I would normally write an intro about my dear friend and collaborator - but I said it all in the video! Enjoy, Jenny
Roadblock – A Haiku Milieu collaboration
It started with Jenny’s haiku. I get a new one every Sunday morning, accompanied by a photo that I assume inspired the poem (or maybe it’s the other way around). Not just Sundays, Jenny posts miscellaneous haikus whenever she is inspired.
Then there’s the invite. It is fortuitous that I am in her orbit. When I saw this particular haiku and photo I was listening to Slim Harpo and that early rock n roll/electric blues started dancing with the haiku words. The color photo turned black and white.
There is nothing overly sophisticated about the lyrics. I read a history of the Country Blues, the pre-electric roots. The author talked about the difficulty black writers had describing the oppression and expressing the anger they felt towards the boss man. Repercussions would be devasting.
So they masked their protests in songs of love gone wrong. Often referring to lovers as the devil (see Cross and Evil Woman by Blind Gary Davis, Black Rat Swing by Memphis Minnie, Dealing With the Devil by Brownie McGhee). I employed a similar device to express any grievance one might have; in a job, a relationship, figuring out your cable bill.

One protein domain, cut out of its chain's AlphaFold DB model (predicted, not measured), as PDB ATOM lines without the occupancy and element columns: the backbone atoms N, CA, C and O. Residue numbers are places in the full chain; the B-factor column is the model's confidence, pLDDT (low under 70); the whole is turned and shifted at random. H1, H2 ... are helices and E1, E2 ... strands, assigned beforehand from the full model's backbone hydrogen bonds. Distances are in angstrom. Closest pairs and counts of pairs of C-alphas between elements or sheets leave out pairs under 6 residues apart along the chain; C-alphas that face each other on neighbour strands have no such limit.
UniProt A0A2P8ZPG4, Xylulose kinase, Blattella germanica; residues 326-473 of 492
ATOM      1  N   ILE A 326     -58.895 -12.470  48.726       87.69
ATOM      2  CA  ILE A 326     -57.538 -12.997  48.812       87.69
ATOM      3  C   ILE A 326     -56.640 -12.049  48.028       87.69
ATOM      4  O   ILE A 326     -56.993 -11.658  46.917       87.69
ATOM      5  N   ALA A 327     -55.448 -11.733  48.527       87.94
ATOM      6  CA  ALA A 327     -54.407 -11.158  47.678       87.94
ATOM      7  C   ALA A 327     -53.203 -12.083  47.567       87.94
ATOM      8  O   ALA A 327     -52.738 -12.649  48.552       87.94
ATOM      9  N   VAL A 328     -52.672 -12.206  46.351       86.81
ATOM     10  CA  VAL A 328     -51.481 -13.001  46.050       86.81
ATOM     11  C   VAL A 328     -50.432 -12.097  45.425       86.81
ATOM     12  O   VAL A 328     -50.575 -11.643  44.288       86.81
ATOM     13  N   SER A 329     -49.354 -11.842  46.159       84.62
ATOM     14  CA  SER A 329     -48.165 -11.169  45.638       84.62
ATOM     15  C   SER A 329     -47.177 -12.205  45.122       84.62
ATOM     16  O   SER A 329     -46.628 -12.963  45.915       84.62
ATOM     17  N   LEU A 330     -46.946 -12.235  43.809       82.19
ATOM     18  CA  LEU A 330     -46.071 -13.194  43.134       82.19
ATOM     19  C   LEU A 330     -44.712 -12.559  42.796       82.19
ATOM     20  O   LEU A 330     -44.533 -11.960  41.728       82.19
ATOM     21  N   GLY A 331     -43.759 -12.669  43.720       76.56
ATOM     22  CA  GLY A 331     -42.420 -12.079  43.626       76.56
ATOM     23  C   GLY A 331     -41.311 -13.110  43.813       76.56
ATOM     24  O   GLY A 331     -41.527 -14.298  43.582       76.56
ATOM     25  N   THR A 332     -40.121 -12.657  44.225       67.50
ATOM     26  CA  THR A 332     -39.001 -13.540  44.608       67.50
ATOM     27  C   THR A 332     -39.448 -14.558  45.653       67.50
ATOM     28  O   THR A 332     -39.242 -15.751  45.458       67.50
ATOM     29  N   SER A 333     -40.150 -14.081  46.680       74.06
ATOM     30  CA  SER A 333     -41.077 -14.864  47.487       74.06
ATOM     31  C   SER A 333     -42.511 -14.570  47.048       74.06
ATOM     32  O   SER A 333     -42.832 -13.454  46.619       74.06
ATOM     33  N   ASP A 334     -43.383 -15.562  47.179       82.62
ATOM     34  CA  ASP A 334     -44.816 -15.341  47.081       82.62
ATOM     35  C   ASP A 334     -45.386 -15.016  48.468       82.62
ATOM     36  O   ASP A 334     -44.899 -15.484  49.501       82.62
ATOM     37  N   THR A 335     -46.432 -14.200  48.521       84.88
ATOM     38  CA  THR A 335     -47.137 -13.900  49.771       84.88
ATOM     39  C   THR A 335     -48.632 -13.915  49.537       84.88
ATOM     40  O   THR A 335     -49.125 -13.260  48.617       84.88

The song came quick. Words and music in twenty minutes. I wanted the performance to develop in a similar manner and asked my mates (Paul Bivans, Andon Davis, Michael Krayniakand Chris Neville) if they’d be up for booking time with Blaise Barton at Joyride Studio to learn the song on the spot, record it and film it for a live video (actually a few minor over-dubs). They relished the idea of not rehearsing (artistically andbecause we all rather disdain rehearsal). Blaise too liked the idea of miking the studio for a live performance, no headphones, let it bleed, as the Rolling Stones might say.
And last but far from least, the cinematographers. I asked Bob Ness, David Kindler and Mike Janowski (who unfortunately had prior a commitment) to shoot the video while we recorded. We all worked together a few years earlier on the video for Roosevelt Road by Cannonball. I gave no instruction other than I’d like to see if it would work in black and white.
As I have come to realize, there is no need for to give much input. Bob and Dave’s instincts were true to the haiku, the song and the immediate vibe. I am not versed in the language of a video critic but you can see that Bob treated the black and white footage in a way to give it a newsreel look. The quick cuts and edits keep up with the song’s tempo. They did not focus in on me or anyone else out of proportion. It captures the “let’s gather and do this now” method that we approached the project with.
We look forward to our next collaboration!
- Terry White